I really have no idea what to do here. Gaming has been the only hobby I have had my entire life that didn't fade as I grew up, but now even that seems to be going away. I'm kind of at a point where if I'm not playing a game I literally have nothing else to do. And I think that's the problem for me. Just can't seem to find a way to discover new hobbies that interest me that I can pair with my gaming. No matter how much you love something you need to pepper in some other things or else you grow bored of it.

#4 Posted by benspyda (2127 posts) -

@crusader8463: I think one issue is that games have become stale at this point in the console generation where most games I pick up and play feel like, 'hey didn't I already do this last year'. I'm thankful that a game like Skyrim (an experience you only get every 5 or so years they release one) came along and completely engulfed me but if a game doesn't come along like that for you it can be disheartening.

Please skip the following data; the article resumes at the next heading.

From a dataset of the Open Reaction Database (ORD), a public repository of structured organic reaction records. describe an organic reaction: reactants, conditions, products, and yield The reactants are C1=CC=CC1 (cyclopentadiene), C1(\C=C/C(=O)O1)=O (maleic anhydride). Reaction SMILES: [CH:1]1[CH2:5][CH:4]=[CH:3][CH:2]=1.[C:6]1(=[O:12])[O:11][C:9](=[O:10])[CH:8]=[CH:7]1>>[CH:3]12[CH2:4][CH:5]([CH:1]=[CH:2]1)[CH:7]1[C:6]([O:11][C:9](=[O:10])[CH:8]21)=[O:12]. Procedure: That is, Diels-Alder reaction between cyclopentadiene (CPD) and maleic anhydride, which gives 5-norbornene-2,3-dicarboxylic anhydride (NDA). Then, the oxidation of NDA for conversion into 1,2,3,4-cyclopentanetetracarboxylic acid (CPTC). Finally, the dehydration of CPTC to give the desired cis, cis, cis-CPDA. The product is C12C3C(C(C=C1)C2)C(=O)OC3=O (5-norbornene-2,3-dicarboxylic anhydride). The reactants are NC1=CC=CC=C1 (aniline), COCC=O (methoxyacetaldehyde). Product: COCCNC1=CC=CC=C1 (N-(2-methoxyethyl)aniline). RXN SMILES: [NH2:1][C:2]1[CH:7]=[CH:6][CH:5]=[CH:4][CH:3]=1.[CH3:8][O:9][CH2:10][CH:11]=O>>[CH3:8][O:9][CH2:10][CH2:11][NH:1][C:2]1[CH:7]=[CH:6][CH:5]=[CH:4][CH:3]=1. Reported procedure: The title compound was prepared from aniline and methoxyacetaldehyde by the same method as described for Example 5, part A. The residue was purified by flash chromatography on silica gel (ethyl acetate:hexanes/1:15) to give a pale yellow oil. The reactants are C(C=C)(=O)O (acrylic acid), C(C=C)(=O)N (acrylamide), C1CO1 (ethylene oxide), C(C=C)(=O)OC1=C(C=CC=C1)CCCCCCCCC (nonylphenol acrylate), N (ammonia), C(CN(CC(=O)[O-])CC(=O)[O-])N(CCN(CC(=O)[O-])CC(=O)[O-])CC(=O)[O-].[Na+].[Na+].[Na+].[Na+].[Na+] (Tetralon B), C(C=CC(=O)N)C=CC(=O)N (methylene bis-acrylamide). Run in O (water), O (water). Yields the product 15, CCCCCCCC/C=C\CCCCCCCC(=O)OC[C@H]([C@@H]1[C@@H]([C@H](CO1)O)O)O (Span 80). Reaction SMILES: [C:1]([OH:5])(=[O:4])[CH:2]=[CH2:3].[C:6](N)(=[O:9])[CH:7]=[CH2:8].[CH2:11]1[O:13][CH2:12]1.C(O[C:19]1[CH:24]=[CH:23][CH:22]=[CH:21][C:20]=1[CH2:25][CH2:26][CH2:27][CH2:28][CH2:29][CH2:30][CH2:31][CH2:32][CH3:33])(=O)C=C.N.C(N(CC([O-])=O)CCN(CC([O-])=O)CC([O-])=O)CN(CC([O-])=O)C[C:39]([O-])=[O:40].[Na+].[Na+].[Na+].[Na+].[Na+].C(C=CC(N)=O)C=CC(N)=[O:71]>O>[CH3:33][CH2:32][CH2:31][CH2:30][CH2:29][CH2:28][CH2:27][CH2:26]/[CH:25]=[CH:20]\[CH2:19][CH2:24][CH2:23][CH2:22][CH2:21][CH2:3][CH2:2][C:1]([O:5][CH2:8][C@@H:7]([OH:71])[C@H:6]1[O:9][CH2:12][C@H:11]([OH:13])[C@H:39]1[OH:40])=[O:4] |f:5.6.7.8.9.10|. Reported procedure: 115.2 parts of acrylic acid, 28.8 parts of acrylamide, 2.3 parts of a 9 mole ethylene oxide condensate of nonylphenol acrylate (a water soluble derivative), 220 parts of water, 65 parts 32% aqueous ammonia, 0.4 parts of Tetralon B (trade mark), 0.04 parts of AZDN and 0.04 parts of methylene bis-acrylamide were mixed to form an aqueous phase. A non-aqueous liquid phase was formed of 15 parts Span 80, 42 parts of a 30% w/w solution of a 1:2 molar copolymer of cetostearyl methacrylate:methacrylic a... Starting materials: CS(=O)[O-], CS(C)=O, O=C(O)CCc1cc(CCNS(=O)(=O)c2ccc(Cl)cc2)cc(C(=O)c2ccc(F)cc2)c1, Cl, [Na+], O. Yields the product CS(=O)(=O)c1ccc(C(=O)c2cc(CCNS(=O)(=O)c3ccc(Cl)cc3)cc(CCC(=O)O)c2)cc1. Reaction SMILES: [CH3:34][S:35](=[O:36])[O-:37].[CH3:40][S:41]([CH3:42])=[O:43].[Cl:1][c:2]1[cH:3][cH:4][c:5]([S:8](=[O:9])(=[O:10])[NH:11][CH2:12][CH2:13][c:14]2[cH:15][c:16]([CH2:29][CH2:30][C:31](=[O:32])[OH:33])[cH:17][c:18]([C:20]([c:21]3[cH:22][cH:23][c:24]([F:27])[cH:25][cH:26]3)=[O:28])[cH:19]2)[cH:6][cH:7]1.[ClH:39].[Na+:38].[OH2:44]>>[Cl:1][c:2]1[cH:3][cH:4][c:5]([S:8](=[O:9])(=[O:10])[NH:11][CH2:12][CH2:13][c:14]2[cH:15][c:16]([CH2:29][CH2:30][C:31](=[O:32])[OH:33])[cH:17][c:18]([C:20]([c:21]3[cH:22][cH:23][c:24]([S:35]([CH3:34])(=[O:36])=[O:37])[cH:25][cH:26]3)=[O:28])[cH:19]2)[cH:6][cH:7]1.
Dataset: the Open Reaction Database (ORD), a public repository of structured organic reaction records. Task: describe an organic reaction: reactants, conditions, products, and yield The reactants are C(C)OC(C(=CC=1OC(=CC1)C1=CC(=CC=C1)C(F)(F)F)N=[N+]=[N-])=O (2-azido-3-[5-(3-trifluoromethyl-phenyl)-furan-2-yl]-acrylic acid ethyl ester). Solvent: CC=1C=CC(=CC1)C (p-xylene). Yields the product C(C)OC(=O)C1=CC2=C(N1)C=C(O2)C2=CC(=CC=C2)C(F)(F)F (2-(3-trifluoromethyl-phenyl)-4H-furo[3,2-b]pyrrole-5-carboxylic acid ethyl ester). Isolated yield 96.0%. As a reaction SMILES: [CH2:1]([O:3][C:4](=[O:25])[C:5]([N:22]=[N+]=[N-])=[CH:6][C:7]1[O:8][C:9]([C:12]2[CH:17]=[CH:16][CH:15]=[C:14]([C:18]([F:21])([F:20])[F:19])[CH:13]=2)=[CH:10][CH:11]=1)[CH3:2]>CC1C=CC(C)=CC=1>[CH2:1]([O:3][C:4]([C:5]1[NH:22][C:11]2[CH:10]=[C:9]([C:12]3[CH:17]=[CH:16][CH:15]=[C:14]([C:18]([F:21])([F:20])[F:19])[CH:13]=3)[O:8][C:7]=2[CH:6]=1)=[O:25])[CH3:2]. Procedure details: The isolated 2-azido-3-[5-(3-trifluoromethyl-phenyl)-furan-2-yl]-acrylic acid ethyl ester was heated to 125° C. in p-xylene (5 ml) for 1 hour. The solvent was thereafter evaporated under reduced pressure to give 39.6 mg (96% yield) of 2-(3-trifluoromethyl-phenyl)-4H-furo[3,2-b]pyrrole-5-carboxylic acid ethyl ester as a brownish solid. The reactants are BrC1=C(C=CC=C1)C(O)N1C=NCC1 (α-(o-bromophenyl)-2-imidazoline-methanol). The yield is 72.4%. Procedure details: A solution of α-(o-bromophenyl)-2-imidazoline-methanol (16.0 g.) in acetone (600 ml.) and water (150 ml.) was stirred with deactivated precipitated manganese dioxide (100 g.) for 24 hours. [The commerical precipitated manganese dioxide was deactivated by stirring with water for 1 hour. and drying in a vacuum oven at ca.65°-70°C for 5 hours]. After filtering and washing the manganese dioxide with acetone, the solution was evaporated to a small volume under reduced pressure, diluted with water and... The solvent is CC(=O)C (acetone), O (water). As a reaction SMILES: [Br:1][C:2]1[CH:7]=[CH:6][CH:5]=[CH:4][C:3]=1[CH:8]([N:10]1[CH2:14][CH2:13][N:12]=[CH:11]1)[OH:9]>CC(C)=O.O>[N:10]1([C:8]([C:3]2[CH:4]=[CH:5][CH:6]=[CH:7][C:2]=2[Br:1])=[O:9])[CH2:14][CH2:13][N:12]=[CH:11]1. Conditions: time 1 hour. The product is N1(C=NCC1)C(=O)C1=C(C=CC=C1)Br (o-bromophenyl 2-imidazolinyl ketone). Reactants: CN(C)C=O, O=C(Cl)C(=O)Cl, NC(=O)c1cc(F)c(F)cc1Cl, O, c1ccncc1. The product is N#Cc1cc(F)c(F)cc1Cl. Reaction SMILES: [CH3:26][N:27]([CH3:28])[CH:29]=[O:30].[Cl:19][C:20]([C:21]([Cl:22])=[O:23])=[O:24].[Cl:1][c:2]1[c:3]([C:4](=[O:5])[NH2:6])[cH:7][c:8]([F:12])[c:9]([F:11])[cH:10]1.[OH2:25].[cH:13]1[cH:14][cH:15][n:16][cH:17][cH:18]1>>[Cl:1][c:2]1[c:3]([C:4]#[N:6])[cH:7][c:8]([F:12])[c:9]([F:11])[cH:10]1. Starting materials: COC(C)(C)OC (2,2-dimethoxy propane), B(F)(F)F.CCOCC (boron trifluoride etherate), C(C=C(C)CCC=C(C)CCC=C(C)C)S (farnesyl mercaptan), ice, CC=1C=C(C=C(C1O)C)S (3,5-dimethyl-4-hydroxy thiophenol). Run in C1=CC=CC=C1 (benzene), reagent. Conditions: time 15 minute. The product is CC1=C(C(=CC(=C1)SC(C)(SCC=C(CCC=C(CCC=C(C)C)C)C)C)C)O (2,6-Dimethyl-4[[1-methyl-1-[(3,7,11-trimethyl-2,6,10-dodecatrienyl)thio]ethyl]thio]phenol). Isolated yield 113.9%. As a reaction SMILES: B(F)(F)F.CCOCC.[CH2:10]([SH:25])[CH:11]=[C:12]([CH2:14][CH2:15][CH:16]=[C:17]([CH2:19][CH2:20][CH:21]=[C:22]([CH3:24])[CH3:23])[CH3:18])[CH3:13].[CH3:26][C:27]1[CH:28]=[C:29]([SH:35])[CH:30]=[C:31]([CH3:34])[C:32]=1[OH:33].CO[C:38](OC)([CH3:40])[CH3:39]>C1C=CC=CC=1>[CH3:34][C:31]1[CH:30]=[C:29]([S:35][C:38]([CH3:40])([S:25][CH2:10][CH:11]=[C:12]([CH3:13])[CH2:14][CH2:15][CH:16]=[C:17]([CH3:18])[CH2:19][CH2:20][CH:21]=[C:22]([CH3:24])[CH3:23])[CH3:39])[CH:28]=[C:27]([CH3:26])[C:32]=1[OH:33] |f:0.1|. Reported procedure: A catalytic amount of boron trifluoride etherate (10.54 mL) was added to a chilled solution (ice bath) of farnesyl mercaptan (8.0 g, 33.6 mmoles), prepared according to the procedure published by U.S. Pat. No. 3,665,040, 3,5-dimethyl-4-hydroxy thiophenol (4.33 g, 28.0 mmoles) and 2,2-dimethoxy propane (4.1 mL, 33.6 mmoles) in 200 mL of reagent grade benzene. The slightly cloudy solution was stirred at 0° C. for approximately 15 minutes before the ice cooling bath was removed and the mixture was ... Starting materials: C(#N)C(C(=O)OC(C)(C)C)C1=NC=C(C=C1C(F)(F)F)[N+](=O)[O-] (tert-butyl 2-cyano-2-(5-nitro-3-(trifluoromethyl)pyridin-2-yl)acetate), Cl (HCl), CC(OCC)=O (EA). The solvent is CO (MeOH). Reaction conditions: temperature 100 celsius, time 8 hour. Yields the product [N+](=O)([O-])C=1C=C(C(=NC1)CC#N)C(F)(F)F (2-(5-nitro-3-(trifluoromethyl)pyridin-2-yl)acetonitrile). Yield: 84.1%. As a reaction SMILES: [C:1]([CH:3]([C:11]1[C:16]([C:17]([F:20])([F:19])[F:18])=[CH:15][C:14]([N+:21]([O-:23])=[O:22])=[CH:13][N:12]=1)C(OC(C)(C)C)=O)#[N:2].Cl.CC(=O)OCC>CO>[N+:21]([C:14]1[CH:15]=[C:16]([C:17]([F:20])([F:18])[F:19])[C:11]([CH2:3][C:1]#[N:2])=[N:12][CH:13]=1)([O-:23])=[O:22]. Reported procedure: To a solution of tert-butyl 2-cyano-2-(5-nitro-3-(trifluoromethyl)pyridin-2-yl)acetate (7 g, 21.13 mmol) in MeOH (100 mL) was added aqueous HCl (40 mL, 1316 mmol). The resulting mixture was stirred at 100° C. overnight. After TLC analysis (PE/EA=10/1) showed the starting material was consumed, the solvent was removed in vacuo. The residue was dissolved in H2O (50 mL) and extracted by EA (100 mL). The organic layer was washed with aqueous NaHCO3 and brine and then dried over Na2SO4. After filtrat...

Have you tried going back and playing the games you loved. I went back and played Dawn of War: Dark Crusade and been hooked to it ever since. Game design changes every decade so going back to an older game can be refreshing. We're getting to the end of a game design cycle I feel and the end of trilogies but I feel there will be a brighter future ahead. Maybe just take a break from gaming and wait for some fresher experiences to come.

#5 Posted by believer258 (13042 posts) -